Nikhol Cruz Cepeda doesn’t look like a victim of child abuse. She has a wide, sparkling smile, enjoys spending time with her family and close circle of friends, and is doing well at school. Like any young teenager, she is a little shy when you first start talking to her, but she warms up quickly and is soon chatting happily about maybe working in science when she completes her studies.
Her mother, Wandalee, is a devoted single parent who works hard at her job in a busy Puerto Rico car rental agency, in order to send her 14-year-old to one of the island’s best private schools. She says she has no bigger priority than steering her daughter towards adulthood in a happy, healthy and safe environment.
Yet under a controversial new law that might soon be adopted by the Puerto Rico government, Nikhol’s mother could be branded a child abuser, with social workers and officials from the US territory’s department of education combing through the family’s affairs.
The reason is that Nikhol, at 206lb, is considered to be obese. And under the terms of the proposed legislation, which many experts say is unfair and unenforceable, her mother could be fined up to $800 if Nikhol fails to lose weight.
“I could lose my daughter because I feed her?” Wandalee said. “It’s ridiculous. It’s the culture in Puerto Rico. You see a skinny baby and people will say it needs feeding up. Is that really child abuse?”
What many families see as a cultural issue, others consider a national health crisis, supported by statistics from recent studies that show rates of childhood obesity on the island running anywhere from 24% to 30%. That compares to an average of 17% across the US, according to the Centers for Disease Control and Prevention.
Such figures prompted Senator Gilbert Rodriguez Valle, one of Puerto Rico’s youngest and most popular politicians, to introduce the contentious bill which seeks to create a “healthy child programme”. If the bill became law, obese children would be identified in schools, and their families “educated” about the health risks and consequences of remaining overweight.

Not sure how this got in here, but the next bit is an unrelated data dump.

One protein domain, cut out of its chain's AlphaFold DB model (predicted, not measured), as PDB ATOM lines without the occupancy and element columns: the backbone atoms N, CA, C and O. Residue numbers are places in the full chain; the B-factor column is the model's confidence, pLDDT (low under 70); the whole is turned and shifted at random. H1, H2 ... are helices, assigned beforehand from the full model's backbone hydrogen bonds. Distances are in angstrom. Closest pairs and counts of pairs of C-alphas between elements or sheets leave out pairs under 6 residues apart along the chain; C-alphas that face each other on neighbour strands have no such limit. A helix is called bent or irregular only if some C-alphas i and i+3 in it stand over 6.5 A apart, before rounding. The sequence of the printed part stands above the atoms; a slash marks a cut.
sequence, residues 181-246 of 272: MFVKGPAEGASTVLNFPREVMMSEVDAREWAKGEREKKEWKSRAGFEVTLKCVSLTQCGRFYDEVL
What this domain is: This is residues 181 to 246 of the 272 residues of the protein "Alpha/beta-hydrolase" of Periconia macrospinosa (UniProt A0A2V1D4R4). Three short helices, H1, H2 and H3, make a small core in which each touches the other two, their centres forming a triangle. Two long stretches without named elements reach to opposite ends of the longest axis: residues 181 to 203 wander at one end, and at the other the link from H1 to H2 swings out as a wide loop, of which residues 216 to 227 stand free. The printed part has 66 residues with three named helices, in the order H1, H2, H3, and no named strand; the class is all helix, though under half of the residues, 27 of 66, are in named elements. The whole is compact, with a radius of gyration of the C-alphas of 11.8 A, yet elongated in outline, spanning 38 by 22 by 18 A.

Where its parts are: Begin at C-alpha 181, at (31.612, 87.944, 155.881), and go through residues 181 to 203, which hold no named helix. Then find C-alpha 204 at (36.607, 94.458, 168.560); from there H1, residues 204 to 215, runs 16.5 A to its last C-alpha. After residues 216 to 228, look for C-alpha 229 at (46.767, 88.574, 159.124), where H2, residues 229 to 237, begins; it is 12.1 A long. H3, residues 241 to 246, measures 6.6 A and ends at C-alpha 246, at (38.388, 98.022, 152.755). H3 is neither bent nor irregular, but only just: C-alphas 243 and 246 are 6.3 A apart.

If social workers believed there had been no progress after six months, they would have the authority to open a child neglect case and impose a fine of $500; if after a year they believed things were the same, another fine of $800 could be levied.
Critics say the government is encroaching on territory it has no right to occupy.
“The good thing is that he [Valle] is identifying the problem and trying to do something about it; the wrong thing is how he’s doing it,” Dr Ricardo Fontanet, president of the Puerto Rico chapter of the American Academy of Pediatrics, told the Guardian at his practice in San Juan.
“First, he’s saying that if you have an obese child in the house, it’s synonymous with child abuse, and that’s completely wrong. You have to lose weight, sure, but to have the state coming to your home, looking at how you do things and charging you with child abuse is dangerous.
“Second, they’re not involving pediatricians, nutritionists, dieticians, the people who prepare the lunches in schools, in any of this. Teachers aren’t trained to identify obese children; they don’t have the time, the facilities or the knowledge. They’re asking people with no knowledge of dealing with obesity to identify these patients.”
Other experts say the bill takes a “simplistic view” of the factors that cause a person to be overweight.
“Obesity is a disease, not a choice made by parents or their children,” said Dr Nikhil Dhurandhar, president of the Maryland-based Obesity Society. “Many known and unknown biological factors, in addition to personal nutrition and physical activity decisions, may interfere with weight loss, reinforcing the fact that we can’t treat obesity solely by placing the blame on parents or individuals.”